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Little Things Make Her A Bright, Shining Birthday Beacon

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“It’s a girl!”madeleine infant

Sixteen candles will be on our daughter Madeleine’s dessert – blueberry pie — tonight.

The big moments – her birth, first word, first smile, first day of school, losing that first tooth, first time riding her bike, saying “I Love You,” stand out in time. These rights of passage play over and over in my memory as the playbook of her life.

But it’s the little moments that make her Madeleine.

madeleine painter

  • The time she thought the leprechaun potion had shrunk her
  • The way she sings in the shower with true abandon
  • Her child-like giggle
  • The way she lives out the stories she reads and sees. Go to a movie with her and bring some tissues!
  • Her incredibly kind spirit, especially with children
  • The time she lost her ring and we looked everywhere for such a long time. It was the end of the world until she found it was in her pocket all the time
  • Her new habit of translating everything she thinks, hears and sees from English into Frenchmadeleine snowman
  • The music that explodes from her in song form via guitar, drum, piano and rickety chop sticks
  • Her sudden tempers that melt into tears and really all-too-many “I’m sorries.”
  • Oh so polite and yet suddenly unrefined in just the way teens tend to be
  • The creative touches she has with everything she does – with notes, homework assignments – she’s a cartoonist, poet, doodler, song-writer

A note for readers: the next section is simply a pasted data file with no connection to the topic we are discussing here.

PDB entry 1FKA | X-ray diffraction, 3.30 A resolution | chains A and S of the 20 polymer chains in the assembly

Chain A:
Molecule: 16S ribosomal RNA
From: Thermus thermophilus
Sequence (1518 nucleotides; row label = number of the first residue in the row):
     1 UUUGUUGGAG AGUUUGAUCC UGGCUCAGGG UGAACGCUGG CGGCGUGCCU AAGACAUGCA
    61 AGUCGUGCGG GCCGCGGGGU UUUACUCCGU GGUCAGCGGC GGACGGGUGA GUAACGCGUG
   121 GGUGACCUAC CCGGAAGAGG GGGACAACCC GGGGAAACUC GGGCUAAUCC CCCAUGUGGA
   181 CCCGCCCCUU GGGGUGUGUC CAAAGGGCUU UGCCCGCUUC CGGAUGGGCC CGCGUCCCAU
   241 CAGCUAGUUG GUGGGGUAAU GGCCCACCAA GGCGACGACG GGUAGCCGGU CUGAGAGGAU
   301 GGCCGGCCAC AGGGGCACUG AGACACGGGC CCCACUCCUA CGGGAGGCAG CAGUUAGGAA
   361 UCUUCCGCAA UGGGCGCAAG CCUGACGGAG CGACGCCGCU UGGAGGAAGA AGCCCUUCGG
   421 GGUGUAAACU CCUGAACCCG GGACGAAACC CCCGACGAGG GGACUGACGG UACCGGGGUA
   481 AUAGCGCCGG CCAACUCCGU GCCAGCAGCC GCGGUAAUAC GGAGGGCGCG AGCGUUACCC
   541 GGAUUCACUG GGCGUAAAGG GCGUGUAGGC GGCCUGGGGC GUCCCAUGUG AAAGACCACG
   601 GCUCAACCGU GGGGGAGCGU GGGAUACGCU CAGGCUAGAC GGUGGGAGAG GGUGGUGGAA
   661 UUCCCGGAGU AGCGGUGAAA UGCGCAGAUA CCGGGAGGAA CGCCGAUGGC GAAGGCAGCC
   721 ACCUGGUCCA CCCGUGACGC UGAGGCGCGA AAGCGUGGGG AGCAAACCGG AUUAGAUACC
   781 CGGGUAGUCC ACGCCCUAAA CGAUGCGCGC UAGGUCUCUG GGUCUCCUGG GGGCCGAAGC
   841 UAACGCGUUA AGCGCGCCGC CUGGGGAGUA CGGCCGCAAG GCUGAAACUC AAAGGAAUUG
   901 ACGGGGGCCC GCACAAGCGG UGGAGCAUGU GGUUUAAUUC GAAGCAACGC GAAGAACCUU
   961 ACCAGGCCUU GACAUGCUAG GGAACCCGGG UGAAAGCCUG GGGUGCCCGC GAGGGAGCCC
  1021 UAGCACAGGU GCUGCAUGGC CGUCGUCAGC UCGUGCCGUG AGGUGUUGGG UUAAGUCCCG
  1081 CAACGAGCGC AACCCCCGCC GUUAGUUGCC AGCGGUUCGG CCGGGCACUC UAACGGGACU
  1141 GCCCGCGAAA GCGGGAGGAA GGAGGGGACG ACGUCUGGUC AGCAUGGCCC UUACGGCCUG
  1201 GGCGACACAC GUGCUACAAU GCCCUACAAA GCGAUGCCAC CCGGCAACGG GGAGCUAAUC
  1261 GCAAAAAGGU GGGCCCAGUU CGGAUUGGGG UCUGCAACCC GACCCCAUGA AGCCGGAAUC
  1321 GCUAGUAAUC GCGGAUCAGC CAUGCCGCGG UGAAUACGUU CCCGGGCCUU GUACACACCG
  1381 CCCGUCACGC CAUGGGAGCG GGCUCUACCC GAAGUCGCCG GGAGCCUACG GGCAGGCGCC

• Imagine this: a flat tire     the very first time she drove with her learner’s permit
  • Nerd to her core, she embraces her Dr. Who, Harry Potter and Lord of the Rings.
  • She loves color – she doesn’t even realize she must own 7 orange shirts and her day-glo orange shoes and backpack help me pick her out in any crowd
  • Dauntingly positive – “We can do it, Mom! Who cares what other people think?”
  • Despite their sibling jabs, she really loves being a big sister and would take on any bully to protect The Mo
  • The way her hugs go on and on
  • How she worries about her friends and is willing to carry their problems for them
  • Her 1000-watt smile that lights up the room

Madeleine’s smarter than most, (I know, I’m her mom, but it’s simply true) she’s got big dreams and though I wish time would slow down because I want to savor every quirk and ancillary anecdote I also am excited to see what she’ll be, do and think as she finishes adolescence and explodes into young adult.montage of photos Madeleine